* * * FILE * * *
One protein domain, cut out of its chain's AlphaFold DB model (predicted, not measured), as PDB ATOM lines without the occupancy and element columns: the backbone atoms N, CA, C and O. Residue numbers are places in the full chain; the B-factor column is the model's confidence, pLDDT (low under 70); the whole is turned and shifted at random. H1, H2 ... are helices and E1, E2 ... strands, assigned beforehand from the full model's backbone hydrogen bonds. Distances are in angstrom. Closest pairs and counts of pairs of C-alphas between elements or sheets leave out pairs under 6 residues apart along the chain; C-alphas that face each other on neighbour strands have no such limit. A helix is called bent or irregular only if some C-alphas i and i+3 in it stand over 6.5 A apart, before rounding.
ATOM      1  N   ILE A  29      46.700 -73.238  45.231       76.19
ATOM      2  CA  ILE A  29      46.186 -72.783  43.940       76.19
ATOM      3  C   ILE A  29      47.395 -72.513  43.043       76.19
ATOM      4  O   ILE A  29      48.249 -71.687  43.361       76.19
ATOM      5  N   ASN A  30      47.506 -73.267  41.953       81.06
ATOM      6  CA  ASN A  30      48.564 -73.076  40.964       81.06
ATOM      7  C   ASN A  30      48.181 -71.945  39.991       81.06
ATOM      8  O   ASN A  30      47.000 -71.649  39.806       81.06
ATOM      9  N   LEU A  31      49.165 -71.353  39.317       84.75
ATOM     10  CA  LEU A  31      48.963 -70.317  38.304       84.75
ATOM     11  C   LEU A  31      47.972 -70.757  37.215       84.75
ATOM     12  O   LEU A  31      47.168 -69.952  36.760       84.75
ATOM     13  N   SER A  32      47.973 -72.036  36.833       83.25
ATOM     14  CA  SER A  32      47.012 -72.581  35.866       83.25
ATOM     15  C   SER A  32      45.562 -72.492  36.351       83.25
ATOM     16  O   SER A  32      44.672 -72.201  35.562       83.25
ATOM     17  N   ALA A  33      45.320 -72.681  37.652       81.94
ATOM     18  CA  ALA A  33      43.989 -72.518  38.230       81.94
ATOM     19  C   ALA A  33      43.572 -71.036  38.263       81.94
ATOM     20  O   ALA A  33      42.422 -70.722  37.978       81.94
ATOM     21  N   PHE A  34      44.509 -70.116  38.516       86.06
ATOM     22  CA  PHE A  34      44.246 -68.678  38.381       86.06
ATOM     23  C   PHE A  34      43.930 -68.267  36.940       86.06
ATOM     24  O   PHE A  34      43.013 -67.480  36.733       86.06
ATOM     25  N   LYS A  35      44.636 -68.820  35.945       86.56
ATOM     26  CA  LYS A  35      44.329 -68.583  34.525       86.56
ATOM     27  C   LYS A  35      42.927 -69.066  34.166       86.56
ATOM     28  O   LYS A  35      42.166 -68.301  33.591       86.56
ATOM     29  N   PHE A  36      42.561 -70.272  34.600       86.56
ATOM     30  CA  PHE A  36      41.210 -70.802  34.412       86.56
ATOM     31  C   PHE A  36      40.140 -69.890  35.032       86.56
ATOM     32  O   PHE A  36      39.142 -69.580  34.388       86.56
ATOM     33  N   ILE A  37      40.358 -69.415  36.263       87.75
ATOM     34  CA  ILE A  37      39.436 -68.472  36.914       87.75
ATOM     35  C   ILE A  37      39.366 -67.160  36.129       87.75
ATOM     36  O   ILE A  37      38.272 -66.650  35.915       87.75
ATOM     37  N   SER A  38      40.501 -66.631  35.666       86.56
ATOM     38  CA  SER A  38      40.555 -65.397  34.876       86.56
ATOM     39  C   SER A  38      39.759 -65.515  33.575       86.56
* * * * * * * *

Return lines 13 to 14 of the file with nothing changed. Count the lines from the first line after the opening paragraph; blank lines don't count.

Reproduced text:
ATOM     13  N   SER A  32      47.973 -72.036  36.833       83.25
ATOM     14  CA  SER A  32      47.012 -72.581  35.866       83.25